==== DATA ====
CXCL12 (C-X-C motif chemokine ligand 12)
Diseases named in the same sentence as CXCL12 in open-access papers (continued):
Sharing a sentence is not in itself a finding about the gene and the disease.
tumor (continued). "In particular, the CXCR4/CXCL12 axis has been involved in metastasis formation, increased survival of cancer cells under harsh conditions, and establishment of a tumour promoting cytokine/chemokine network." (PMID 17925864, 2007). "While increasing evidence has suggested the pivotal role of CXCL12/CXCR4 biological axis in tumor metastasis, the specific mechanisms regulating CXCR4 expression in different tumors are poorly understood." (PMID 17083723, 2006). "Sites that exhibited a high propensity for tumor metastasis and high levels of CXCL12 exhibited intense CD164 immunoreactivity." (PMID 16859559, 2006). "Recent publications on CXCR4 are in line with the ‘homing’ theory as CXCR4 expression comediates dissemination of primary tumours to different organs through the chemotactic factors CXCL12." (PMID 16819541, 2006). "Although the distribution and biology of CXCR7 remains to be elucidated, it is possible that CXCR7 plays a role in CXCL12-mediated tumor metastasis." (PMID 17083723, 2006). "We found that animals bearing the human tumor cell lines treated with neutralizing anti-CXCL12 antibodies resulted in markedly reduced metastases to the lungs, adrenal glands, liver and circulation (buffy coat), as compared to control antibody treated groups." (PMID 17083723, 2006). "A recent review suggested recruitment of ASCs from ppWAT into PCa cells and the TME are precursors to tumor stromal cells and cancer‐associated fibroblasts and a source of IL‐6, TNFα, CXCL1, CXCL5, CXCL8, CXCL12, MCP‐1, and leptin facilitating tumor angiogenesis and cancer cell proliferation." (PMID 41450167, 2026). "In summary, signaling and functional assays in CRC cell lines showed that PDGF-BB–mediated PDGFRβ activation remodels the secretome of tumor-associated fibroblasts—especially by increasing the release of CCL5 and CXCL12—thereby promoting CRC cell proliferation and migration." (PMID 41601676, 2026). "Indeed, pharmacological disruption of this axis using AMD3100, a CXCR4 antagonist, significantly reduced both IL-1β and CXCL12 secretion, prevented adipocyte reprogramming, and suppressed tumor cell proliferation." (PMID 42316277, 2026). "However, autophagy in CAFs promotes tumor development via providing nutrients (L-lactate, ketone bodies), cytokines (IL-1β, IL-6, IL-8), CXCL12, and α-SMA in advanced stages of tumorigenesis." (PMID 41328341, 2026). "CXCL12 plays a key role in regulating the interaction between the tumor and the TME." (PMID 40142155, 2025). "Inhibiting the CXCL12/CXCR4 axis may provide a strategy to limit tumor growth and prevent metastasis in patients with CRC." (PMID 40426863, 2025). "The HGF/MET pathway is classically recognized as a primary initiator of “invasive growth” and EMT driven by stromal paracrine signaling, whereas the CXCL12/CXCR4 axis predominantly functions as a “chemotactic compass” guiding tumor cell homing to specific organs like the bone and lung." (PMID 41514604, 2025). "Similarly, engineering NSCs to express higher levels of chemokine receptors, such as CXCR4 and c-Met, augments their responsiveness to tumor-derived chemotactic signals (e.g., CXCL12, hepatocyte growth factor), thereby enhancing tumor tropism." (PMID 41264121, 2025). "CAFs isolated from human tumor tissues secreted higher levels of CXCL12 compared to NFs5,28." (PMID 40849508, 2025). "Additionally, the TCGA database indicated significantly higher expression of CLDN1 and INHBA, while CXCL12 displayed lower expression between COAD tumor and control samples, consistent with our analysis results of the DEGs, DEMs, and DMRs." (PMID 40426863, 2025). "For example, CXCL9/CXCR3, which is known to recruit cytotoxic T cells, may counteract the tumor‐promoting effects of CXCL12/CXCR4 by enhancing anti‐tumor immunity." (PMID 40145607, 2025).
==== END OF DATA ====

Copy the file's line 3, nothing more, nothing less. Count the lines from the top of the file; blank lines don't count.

Sharing a sentence is not in itself a finding about the gene and the disease.